Belavia, LOT, WizzAir and Motor Sich plan to start re-flights from Kyiv Sikorsky airport June 16, reports the airport, located in Kyiv’s right bank Zhuliany neighborhood. The four airlines accounted for over 95% of the airport’s traffic, until it was closed in mid-March. From Kyiv, the destinations will be: Belavia – Minsk; LOT – Warsaw; Motor Sich – Zaporizhia; and  WizzAir – Athens, Billund, Berlin, Bremen, Gdansk, Hannover, Larnaca, Lisbon, Nuremberg, Riga, Vilnius, and Vienna.

    In the weeks before scheduled air service returns, the Infrastructure Ministry is organizing more ‘evacuation’ flights to help Ukrainians come home. Generally, tickets also are sold to people who want to leave Ukraine. Saturday’s UIA flight to New York JFK was entirely filled, one passenger tells the UBN.  Flights are planned to Munich, Frankfurt, Barcelona, ​​Tel Aviv, London, Berlin, Warsaw, New York, Amsterdam, Helsinki, Alicante, Naples, Istanbul, Sofia, Hamburg, Dubai, Rome, Yerevan, Vienna, Delhi, Paris, Miami, Amman, Sharm el-Sheikh, Stockholm, Vilnius, Oman, Riyadh, Madrid, Dusseldorf, Hurghada, Tashkent, and Toronto.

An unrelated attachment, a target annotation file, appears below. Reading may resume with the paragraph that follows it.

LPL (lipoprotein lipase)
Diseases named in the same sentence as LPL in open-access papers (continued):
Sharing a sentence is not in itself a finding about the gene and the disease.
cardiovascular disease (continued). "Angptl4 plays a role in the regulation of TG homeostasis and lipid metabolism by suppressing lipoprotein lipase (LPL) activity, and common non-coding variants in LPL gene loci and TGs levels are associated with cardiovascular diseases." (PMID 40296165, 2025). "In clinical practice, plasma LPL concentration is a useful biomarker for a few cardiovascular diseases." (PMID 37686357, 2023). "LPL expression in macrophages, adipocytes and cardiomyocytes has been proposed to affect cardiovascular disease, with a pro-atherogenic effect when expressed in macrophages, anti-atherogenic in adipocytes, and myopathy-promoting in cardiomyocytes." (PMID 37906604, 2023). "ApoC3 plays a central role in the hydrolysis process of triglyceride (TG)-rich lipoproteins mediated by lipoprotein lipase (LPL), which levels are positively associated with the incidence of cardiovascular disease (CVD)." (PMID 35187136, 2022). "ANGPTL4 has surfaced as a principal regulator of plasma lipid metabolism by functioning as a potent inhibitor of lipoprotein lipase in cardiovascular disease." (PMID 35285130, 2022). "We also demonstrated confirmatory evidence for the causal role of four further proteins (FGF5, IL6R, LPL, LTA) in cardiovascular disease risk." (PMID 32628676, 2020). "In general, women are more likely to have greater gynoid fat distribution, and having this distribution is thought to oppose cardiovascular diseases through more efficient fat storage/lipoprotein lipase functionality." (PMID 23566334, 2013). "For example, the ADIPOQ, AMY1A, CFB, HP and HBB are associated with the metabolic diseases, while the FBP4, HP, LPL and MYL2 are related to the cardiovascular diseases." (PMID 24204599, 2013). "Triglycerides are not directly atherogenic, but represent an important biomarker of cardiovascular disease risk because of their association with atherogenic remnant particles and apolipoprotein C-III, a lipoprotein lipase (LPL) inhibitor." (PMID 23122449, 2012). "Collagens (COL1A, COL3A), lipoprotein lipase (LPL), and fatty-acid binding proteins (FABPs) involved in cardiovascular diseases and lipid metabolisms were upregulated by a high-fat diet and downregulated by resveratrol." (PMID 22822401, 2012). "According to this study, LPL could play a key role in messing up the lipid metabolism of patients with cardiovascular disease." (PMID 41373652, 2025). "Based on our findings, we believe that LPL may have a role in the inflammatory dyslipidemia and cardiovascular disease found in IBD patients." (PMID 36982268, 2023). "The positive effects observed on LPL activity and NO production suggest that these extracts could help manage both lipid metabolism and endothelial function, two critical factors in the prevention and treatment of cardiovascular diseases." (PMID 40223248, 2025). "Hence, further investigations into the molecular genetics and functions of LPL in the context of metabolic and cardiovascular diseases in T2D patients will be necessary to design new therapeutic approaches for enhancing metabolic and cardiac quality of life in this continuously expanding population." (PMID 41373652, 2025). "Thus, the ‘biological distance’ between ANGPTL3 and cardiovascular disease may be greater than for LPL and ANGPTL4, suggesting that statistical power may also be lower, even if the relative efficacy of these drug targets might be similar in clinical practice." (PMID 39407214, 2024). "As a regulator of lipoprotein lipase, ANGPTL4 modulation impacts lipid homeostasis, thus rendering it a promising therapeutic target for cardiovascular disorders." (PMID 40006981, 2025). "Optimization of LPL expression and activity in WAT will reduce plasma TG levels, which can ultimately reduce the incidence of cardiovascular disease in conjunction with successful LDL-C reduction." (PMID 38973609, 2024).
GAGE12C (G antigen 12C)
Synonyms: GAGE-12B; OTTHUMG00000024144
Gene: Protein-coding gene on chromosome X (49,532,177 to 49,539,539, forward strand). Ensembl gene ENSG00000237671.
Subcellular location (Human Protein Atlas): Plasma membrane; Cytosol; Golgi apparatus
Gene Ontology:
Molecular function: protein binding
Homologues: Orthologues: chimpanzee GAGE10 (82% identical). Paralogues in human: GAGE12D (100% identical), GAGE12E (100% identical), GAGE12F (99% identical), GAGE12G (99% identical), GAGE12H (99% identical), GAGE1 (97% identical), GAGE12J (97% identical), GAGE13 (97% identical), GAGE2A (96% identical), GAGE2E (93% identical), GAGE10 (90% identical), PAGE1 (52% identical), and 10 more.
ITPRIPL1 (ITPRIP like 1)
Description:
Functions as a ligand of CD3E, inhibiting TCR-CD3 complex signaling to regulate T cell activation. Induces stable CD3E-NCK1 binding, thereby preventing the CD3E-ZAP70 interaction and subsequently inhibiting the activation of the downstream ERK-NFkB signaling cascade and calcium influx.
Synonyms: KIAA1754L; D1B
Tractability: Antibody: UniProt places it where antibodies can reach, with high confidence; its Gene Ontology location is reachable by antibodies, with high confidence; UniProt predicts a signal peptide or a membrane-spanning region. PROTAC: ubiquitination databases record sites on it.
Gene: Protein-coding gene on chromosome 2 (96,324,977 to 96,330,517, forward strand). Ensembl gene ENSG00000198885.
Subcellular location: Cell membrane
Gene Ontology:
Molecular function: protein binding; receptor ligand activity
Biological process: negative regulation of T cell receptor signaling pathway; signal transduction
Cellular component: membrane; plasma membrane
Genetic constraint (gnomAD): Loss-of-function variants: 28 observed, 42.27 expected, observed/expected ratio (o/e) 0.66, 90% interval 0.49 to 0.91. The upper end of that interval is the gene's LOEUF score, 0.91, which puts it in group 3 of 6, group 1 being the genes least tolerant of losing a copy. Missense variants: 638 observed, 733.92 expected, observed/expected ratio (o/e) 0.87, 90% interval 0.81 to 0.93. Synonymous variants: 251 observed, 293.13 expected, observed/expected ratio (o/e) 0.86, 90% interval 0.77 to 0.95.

Turkey will open its borders to foreign tourists, including Ukrainians, on July 1, reports Ukraine’s Foreign Ministry. Cross-Black Sea flights will resume and Ukrainians can enter Turkey under the existing visa free, passport free system.

    From the Editor:  Moving from town to town this spring, the Covid-19 Grim Reaper took its terrifying toll from Ukraine’s terrorized populace– nine deaths a day since that first fatality back in March – on Friday the 13th! All this would be really, really scary, but for the fact that 1,600 Ukrainians normally die every day. So, now that Covid-19 has re-taught us to wash our hands and cover our mouths when coughing and sneezing, let’s focus on recovering from the government-caused malady: the 2-3 month economic shutdown. With Best Regards Jim Brooke jbrooke@ubn.news